The U.S. is looking on with caution as China encroaches upon a region that has traditionally been a major supplier of energy resources. Venezuela and Canada together provide the U.S. with a third of its energy imports. For every barrel of oil that China purchases from Latin America there is potentially one less barrel available for the U.S. Furthermore, as the American states reduce their reliance on the U.S. oil market, they will have greater political leverage over the U.S. on contentious issues such as Canadian trade disputes with the U.S. over lumber and beef, and tensions over human rights abuses in Venezuela.
Finally, the competition for energy resources in Latin America is not limited to the U.S. and China. In October 2004, several oil companies including China’s PetroChina and India’s ONGC (Oil and Natural Gas Corporation) were looking into acquiring oil assets valued at $1.5 billion in Ecuador. Japan and South Korea are also stepping up efforts to secure raw materials in Latin America. Japanese Prime Minister Junichiro Koizumi visited Brazil in September 2004 and South Korean President Roh Moo Hyun also made trips to Argentina, Brazil and Chile in 2004.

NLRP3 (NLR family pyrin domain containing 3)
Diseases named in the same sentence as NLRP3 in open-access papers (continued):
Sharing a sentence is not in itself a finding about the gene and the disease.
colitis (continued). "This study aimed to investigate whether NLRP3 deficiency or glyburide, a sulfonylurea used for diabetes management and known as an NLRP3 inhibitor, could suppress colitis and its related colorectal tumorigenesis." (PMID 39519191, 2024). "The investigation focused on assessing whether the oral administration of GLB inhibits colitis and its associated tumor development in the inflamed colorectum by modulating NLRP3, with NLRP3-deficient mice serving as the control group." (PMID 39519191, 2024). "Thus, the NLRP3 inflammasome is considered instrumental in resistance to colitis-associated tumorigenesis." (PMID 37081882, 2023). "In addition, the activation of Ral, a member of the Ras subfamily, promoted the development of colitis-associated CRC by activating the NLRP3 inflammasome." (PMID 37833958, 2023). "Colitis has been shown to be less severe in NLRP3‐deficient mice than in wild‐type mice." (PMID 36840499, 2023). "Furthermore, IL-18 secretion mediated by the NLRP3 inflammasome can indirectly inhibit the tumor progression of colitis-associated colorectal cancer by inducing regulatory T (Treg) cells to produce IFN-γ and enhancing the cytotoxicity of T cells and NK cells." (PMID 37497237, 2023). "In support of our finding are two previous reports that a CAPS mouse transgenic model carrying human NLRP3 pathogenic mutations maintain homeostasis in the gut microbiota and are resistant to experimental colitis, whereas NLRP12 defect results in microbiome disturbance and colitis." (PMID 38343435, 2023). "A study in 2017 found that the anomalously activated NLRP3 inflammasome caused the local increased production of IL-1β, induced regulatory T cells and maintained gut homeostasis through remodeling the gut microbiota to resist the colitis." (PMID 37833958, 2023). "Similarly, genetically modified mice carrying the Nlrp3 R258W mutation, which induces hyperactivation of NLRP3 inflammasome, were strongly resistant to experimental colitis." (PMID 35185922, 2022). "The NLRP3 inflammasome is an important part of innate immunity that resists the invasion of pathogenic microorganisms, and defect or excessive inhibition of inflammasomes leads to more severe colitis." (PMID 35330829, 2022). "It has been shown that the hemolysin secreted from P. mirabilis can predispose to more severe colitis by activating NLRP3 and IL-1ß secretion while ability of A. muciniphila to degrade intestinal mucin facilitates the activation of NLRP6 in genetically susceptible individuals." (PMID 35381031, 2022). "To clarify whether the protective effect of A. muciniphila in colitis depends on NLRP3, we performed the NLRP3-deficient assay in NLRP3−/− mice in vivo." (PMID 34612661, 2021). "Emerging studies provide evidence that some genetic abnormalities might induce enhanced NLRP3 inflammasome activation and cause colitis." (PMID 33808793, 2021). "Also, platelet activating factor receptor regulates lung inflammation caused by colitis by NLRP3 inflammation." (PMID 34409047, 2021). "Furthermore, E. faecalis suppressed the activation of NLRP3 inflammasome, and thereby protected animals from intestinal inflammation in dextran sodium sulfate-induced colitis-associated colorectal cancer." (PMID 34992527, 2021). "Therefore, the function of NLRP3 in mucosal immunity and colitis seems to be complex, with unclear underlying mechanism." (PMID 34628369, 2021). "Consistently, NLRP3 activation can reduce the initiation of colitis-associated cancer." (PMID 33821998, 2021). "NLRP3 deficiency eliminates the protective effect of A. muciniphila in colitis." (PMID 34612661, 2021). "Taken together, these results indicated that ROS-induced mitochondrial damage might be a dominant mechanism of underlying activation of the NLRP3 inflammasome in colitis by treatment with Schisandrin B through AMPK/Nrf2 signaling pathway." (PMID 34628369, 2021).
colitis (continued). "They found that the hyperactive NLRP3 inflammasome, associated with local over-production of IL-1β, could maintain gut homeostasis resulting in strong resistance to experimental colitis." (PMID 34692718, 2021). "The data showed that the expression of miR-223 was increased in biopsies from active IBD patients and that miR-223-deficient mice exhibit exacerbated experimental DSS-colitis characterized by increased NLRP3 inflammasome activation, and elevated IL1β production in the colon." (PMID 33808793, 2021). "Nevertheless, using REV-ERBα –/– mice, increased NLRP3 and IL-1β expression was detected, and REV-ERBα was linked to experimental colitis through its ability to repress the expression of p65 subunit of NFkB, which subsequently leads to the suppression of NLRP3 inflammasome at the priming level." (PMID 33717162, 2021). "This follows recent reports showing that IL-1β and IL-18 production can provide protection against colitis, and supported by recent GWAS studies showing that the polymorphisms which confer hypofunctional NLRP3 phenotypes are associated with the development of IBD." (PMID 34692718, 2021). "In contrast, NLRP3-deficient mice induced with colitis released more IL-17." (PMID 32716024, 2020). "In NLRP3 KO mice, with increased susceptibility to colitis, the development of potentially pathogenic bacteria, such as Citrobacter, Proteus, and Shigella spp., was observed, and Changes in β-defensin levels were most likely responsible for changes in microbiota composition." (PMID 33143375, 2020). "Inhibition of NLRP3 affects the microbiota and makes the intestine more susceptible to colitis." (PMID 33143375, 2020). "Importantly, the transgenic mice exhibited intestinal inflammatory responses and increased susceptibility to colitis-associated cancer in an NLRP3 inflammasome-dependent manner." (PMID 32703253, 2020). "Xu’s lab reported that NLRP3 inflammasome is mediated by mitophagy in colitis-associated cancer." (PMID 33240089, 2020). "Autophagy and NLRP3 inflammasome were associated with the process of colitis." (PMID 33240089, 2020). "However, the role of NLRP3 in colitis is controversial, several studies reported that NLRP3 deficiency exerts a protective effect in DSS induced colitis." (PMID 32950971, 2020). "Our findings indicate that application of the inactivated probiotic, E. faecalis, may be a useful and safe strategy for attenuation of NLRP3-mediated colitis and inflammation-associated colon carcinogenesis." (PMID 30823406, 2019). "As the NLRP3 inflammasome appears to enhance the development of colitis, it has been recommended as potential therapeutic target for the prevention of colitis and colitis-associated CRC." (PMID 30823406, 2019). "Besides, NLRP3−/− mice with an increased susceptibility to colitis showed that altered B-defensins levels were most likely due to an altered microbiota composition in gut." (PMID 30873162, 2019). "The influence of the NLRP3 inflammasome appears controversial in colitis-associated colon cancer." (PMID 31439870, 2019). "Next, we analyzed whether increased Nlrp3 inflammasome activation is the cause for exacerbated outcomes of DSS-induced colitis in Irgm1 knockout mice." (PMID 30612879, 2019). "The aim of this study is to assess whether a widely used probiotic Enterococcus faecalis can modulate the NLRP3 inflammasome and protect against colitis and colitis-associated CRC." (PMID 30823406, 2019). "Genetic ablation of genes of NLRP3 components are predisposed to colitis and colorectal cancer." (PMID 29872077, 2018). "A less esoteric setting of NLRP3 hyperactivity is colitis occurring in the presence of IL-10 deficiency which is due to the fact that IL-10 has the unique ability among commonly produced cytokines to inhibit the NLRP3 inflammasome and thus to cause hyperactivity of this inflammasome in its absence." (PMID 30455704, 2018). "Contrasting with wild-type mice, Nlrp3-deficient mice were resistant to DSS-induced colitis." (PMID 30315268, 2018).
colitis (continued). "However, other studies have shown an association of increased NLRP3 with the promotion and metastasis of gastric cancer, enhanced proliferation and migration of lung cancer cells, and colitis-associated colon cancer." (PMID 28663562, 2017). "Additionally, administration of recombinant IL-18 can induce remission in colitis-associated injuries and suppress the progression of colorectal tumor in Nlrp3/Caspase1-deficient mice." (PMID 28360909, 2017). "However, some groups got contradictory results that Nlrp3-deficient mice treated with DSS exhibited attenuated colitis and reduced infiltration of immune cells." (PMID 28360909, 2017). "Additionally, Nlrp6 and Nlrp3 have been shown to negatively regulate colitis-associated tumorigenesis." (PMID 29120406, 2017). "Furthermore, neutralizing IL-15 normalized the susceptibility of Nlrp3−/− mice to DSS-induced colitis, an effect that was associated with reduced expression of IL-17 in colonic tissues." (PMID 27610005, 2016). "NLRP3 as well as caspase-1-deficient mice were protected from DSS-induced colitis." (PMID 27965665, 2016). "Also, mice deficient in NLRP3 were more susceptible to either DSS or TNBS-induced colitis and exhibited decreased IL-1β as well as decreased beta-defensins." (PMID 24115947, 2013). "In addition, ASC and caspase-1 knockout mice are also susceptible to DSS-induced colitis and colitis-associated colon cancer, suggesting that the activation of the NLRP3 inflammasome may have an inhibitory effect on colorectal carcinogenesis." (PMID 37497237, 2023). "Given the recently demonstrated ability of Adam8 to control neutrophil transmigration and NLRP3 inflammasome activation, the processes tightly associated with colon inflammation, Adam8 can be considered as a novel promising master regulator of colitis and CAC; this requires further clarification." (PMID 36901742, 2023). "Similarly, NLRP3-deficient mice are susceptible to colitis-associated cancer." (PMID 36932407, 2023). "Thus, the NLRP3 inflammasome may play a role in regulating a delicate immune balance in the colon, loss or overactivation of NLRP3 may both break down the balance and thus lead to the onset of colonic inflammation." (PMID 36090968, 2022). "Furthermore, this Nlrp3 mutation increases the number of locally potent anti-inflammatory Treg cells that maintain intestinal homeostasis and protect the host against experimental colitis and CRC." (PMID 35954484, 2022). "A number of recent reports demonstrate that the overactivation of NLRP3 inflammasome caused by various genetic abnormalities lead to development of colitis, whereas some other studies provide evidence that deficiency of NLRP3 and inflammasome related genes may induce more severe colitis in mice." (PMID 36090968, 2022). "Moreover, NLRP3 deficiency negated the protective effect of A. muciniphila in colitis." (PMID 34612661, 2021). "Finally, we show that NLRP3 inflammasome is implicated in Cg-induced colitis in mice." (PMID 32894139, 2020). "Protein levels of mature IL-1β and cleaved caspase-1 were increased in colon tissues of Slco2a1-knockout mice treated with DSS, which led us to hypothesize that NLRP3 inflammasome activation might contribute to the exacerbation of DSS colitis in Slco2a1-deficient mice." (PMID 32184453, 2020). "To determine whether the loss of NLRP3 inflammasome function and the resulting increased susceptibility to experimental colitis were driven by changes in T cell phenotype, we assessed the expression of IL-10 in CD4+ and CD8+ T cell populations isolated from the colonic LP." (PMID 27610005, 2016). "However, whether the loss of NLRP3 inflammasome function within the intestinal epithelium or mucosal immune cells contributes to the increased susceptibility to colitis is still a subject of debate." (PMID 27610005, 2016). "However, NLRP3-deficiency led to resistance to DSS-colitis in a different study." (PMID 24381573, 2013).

Setting the Stage for an Energy “Cold War”